Nadal Takes Fifth French Open Title With Straight Sets Win Over Soderling

Rafael Nadal defeated Robin Soderling in straight sets to win his fifth French Open title and reclaim the top spot in men’s tennis from Roger Federer.

The second-seeded Spaniard beat the Swede 6-4, 6-2, 6- 4 at Roland Garros, moving one French Open crown from tying Bjorn Borg’s record of six men’s championships.

“It was very emotional,” Nadal said in a televised courtside interview after falling onto the red clay court in front of Queen Sofia of Spain and then crying into his towel. “I played at a very high level, I am very happy.”

The 24-year-old Nadal will reclaim the No. 1 ranking on the ATP World Tour tomorrow, preventing Federer for now from surpassing Pete Sampras’s record of 286 weeks at the top. Federer has been No. 1 for 285 weeks.

“I want to congratulate Rafa,” Soderling said at the prize ceremony. “It’s really impressive. If you continue to play like this, you will win many more.”

Nadal last held the top spot on June 22, 2009. Federer is likely to answer questions about losing his No. 1 ranking during a news conference at the grass-court tournament in Halle, Germany, that starts tomorrow, his agent Tony Godsick of IMG said in an e-mail today.

“It was very difficult to play against Robin,” Nadal said in a news conference a few hours after his win. “He’s a great player. But at the same time, very difficult to play against because he has a big serve, very flat shots from the baseline, very good shots from both sides, forehand and backhand, and it’s very difficult to control.”

Soderling, 25, who will move up one place to a career- best No. 6, was in the French Open final for the second straight year. He lost the championship match to Switzerland’s Federer in 2009.

Soderling is the only man to have beaten Nadal on the Parisian clay courts, ousting the Spaniard in the fourth round last year. The Swede also caused the biggest upset of the men’s tournament this year, ending Federer’s record run of 23 consecutive Grand Slam semifinal appearances in the quarterfinals.

Nadal earlier had played down suggestions that today’s final was a chance to avenge last year’s loss to Soderling.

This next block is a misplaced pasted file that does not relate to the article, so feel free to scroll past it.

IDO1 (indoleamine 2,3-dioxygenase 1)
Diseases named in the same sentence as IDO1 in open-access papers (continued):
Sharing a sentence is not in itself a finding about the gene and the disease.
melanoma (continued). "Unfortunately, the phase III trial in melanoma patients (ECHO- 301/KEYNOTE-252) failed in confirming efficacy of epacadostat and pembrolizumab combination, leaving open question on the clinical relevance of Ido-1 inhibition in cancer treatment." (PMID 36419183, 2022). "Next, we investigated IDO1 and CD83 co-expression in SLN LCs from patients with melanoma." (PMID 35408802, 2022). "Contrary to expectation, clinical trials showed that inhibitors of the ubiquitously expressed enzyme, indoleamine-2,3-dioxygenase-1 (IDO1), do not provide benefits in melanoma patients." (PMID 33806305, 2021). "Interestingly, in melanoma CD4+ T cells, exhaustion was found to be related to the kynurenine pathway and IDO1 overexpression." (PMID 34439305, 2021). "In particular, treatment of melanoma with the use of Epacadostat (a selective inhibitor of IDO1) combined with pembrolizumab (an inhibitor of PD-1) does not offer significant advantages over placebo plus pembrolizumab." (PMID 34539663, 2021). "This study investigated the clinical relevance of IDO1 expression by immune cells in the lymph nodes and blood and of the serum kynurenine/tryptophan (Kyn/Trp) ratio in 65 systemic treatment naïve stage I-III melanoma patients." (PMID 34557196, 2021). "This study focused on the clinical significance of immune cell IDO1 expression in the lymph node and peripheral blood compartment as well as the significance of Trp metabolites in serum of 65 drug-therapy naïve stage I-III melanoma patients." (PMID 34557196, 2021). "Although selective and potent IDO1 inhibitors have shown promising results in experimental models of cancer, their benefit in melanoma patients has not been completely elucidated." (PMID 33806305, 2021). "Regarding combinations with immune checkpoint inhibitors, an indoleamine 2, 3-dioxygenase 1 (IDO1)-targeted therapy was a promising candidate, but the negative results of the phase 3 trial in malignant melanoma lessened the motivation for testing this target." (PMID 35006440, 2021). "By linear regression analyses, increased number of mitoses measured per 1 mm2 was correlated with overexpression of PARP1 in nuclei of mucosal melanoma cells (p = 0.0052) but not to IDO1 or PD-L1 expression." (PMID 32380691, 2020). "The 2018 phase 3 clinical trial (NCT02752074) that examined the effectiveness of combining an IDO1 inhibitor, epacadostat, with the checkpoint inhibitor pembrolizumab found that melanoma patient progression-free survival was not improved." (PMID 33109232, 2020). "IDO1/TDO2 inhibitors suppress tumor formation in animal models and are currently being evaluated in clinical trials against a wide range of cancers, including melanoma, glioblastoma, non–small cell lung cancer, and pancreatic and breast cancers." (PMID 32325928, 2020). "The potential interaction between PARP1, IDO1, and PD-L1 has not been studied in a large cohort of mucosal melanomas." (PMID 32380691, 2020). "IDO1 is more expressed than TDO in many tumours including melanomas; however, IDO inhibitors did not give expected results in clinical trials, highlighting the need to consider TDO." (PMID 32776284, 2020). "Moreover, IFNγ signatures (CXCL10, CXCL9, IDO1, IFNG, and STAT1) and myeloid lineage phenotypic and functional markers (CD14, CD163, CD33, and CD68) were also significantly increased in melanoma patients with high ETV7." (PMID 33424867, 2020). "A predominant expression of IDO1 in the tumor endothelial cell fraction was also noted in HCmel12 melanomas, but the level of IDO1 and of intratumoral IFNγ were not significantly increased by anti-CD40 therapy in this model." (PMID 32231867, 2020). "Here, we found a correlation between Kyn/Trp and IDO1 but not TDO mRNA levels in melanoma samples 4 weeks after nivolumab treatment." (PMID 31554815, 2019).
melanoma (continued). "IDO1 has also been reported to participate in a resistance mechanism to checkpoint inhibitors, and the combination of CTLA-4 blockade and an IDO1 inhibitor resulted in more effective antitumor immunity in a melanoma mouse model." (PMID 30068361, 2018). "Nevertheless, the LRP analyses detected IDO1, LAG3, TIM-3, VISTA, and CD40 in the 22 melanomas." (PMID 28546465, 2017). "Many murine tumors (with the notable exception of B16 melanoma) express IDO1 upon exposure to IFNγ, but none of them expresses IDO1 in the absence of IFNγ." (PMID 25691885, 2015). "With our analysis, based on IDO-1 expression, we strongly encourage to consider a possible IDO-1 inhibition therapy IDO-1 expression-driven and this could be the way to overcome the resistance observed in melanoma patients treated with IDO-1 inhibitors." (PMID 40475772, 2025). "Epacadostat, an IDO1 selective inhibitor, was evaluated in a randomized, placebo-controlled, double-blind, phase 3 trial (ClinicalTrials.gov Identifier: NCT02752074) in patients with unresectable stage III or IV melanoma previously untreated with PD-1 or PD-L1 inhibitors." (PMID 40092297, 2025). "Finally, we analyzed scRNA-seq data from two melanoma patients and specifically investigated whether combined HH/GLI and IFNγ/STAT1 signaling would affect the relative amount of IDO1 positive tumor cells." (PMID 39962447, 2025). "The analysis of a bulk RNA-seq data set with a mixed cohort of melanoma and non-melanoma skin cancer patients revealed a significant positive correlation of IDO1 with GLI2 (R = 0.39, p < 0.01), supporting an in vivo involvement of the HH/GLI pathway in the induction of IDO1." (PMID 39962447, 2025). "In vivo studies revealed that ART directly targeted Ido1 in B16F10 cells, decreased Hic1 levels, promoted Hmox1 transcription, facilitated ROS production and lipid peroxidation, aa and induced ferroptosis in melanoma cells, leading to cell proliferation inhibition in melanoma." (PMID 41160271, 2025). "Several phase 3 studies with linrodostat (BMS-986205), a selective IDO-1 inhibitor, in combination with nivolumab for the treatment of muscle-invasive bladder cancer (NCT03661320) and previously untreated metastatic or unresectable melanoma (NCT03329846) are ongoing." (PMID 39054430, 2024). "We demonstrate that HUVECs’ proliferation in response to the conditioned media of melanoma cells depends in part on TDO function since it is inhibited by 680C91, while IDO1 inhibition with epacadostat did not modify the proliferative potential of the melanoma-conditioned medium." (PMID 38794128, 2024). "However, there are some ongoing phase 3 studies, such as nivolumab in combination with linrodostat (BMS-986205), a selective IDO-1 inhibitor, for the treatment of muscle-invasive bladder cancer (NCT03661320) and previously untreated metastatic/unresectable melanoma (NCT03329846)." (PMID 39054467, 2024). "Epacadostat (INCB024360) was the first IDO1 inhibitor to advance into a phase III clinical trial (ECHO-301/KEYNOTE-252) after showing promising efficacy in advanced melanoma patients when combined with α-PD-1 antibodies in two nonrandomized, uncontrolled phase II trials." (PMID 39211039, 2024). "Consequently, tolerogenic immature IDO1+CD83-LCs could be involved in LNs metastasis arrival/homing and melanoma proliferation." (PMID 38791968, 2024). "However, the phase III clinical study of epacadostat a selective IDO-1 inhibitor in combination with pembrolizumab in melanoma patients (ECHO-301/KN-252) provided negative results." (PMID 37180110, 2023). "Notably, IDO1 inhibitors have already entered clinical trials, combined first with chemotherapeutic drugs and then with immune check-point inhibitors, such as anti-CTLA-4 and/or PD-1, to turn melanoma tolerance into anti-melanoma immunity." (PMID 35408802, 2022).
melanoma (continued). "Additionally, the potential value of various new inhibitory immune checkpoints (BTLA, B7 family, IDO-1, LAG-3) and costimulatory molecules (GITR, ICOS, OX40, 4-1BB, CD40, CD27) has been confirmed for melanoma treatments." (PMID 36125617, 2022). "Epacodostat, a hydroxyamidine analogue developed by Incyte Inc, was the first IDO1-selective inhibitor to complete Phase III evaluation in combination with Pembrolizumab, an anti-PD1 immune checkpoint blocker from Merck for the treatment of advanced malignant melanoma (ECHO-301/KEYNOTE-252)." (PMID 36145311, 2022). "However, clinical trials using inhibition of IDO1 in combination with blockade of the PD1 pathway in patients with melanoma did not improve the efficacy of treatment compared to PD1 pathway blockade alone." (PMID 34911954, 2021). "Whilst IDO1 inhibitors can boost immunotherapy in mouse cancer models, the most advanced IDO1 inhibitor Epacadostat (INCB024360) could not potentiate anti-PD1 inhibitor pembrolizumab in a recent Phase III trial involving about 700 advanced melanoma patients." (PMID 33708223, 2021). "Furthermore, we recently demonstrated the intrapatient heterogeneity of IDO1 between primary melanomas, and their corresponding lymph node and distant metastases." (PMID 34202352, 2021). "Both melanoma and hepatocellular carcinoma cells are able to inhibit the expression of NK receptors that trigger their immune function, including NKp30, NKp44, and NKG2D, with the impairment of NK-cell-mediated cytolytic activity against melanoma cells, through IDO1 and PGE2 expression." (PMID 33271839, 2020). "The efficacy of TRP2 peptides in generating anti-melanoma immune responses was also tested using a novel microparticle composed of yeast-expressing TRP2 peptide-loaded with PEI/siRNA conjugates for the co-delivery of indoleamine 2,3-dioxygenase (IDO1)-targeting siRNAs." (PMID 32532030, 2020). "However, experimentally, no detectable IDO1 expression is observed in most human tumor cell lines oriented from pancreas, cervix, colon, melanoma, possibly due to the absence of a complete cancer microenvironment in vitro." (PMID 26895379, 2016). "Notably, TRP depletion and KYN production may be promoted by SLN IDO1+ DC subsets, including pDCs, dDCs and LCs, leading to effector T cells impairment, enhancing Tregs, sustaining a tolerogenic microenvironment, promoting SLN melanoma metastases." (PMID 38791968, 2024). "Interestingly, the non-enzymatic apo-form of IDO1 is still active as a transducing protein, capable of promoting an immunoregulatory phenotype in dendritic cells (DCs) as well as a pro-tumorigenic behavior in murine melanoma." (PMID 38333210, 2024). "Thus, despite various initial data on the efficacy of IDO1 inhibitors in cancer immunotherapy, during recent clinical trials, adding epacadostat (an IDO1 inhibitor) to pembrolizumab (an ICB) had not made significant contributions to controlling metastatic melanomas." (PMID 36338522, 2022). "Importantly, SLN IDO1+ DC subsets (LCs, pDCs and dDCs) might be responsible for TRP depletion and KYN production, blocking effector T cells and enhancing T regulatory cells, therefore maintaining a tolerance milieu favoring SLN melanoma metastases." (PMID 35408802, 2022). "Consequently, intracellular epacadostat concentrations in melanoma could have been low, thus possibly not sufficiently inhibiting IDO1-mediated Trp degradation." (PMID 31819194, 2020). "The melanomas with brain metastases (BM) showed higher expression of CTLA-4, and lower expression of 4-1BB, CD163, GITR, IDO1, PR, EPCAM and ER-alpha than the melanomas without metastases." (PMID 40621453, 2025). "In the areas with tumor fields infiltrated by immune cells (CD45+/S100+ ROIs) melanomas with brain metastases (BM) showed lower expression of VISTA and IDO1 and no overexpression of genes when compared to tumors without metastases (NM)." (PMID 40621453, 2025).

No Revenge Motive

“I never believe in revenge,” Nadal said in a news conference after the semifinals, where he beat Austria’s Jurgen Melzer in straight sets. “I believe in trying my best at every moment. And if I lose, I lose, and congratulate Robin because he did better than me.”

Today’s triumph at Roland Garros is Nadal’s first win in a major since he reduced Federer to tears at last year’s Australian Open. After losing to Soderling at the French Open, Nadal skipped Wimbledon because of tendinitis in both knees and lost in the semifinals at the U.S. Open.

Watched from the presidential box by singer Beyonce, rap star Jay-Z and former French Open champion Mary Pierce, Nadal broke for a 3-2 lead in the first set with a backhand winner deep on the forehand side of the Swede. Soderling overcame three set points as he served at 5-3 down. The Spaniard converted his fourth set point for 6-4 as Soderling sent a forehand wide.

Gathering Clouds

With clouds gathering over Court Philippe Chatrier, the Swede failed to take his chances early on in the second set. Nadal held serve after overcoming four break points in the second game, and then broke Soderling’s serve at love for 3-2 thanks to two passing shots. The Spaniard forced a double break for 5-2 as Soderling made his 30th error of the match. Nadal took the second set 6-2 as Soderling hit a backhand wide.

Unlike last year’s French Open match against Soderling, Nadal dictated play in the third set as the Swede struggled to control the forehand that had helped knock defending champion Federer out of the tournament. Nadal broke serve in the first game as the Swede made yet another error on his forehand.

The crowd, which had supported the Swede at the start of the second set, grew quiet as Nadal raced to a 5-3 lead with a top spin forehand. Serving to stay in the match, Soderling held at love for 5-4. After the crowd did the wave, Nadal won his fifth title as the Swede hit a backhand into the net.

“It was tough,” Soderling said in a news conference. “Of course I can play better. I wish I could have done that, but he played great. So all credit to him.”

Nadal on Clay

Nadal took four weeks off after this year’s Australian Open, where he quit with a knee injury against Britain’s Andy Murray in the quarterfinals. His form improved when he returned to the European clay courts, winning all three tournaments he played leading up to the French Open.

Toni Nadal, the player’s uncle and long-time coach, said his nephew was close to his best form in an interview 10 days before the start of Roland Garros.

“He started 2008 playing more aggressively and in 2009, because of various problems, he didn’t manage to,” Toni Nadal, who has coached his nephew since he was 4, said at the Madrid Masters. “Now he’s got back to the same style of play as two years ago. He’s playing more forward, hitting more winners, coming to the net and changing the game better.”

To contact the reporter on this story: Danielle Rossingh at the French Open in Paris at drossingh@bloomberg.net

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